Living at Beaver Creek Housing Co-operative is like living in a small town, a close knit community where everyone comes to know and care about their neighbours. And, like in many small towns, when people share their unique gifts, we experience the very essence of co-operative living: involvement, cooperation, working together to create a better whole.

This takes on various forms as members contribute in different ways.

  • We all pay the agreed housing charges, to meet present and future operating costs.
  • We attend and participate in general members' meetings where we make informed decisions that shape the co-op.
  • We contribute our skills through different ways, such as participating on committees, during work days, and through other forms of labour that keep our community maintained and running smoothly.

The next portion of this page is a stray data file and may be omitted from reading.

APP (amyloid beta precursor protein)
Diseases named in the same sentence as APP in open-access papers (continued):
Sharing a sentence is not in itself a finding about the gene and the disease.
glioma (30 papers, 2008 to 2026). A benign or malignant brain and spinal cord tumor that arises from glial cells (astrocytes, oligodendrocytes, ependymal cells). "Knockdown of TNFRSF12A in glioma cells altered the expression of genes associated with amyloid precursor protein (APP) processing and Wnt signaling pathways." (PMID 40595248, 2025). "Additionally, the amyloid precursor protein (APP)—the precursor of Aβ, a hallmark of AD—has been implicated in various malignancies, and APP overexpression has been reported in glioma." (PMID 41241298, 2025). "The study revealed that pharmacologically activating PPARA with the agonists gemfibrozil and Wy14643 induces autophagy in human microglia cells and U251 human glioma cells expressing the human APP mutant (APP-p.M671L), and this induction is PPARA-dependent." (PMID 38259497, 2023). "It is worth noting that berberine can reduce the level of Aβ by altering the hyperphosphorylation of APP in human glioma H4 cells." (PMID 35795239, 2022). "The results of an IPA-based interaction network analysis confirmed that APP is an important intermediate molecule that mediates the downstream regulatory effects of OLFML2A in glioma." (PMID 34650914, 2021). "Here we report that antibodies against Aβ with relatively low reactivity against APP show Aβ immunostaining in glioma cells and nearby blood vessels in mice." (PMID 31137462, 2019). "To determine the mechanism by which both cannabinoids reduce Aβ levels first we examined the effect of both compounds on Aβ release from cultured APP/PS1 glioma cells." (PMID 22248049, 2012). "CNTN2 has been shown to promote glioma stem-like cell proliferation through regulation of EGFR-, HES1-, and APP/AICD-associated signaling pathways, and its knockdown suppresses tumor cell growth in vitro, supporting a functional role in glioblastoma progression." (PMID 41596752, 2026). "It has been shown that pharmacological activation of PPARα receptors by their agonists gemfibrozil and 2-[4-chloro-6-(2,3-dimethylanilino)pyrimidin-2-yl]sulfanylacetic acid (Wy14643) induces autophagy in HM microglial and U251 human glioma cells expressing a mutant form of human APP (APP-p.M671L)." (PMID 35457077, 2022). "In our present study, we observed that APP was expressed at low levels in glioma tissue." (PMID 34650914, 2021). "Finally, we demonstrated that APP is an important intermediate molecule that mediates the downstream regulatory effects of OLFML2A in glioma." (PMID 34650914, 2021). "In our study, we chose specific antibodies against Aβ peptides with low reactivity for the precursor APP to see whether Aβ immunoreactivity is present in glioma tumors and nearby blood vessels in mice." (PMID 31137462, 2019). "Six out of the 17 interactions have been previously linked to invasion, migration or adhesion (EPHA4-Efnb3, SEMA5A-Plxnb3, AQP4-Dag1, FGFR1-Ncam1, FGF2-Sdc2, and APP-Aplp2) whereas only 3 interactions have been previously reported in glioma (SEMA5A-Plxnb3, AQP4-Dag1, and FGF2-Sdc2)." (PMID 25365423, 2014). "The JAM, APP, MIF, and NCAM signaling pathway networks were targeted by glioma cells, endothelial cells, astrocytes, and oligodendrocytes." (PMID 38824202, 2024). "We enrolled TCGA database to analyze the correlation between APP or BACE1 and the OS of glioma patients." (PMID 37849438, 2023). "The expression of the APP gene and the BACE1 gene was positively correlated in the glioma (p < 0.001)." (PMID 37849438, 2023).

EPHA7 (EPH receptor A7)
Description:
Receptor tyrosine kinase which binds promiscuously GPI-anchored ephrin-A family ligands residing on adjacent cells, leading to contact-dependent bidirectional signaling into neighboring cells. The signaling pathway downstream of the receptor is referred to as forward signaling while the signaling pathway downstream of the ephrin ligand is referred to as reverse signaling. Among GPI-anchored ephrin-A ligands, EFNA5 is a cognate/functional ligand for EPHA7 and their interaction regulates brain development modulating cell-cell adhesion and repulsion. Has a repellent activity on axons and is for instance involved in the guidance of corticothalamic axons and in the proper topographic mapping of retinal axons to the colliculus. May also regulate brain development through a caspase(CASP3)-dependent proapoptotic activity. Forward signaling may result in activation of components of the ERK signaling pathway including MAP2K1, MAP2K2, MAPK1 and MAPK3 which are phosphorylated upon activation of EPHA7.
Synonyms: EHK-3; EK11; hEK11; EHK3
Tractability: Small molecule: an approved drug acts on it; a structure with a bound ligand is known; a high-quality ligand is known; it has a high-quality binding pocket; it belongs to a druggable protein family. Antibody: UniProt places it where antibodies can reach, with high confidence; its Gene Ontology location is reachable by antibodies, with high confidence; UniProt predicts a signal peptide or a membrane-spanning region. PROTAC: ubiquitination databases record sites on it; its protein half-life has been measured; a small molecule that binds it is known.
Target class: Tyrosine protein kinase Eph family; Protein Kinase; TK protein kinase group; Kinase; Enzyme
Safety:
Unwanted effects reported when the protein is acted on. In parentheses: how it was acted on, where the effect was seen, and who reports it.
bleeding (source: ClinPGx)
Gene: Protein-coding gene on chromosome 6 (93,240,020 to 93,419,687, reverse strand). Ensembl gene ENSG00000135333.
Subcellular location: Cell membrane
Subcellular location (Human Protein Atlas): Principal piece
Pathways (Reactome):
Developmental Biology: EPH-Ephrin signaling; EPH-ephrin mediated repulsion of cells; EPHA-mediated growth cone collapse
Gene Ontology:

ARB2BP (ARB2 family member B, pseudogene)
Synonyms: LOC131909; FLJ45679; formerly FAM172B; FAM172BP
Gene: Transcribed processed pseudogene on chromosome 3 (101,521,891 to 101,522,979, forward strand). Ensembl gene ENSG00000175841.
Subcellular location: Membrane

• We also contribute our time, knowledge, and creativity, drawing on our strengths to help one another.
  • At times we find ourselves or our neighbours in need, and so we ask for help or give help in times of need (both in big things or small things).
  • We share our resources when asked, if possible.

All of the above means that members have the opportunity to develop new life skills through their involvement. Mentoring is a natural process in co-operative living, and everyone has the chance to learn new skills that they can continue to use throughout their lives.

Living in a co-operative means that you desire to offer your unique gifts to a diverse community and to co-operate with others living around you. Making the decision to live in a co-operative requires careful consideration.  Does the idea of contributing to the life of your community excite you? Do you feel comfortable learning new things?  Are you willing to make the time to participate? Are you willing to make decisions based on the greater good of the community? Living co-operatively requires you to find a balance between your personal life and community life, and each member finds their own individual balance. Participation in the community leads to a sense of ownership and safety that is hard to find in the wider community.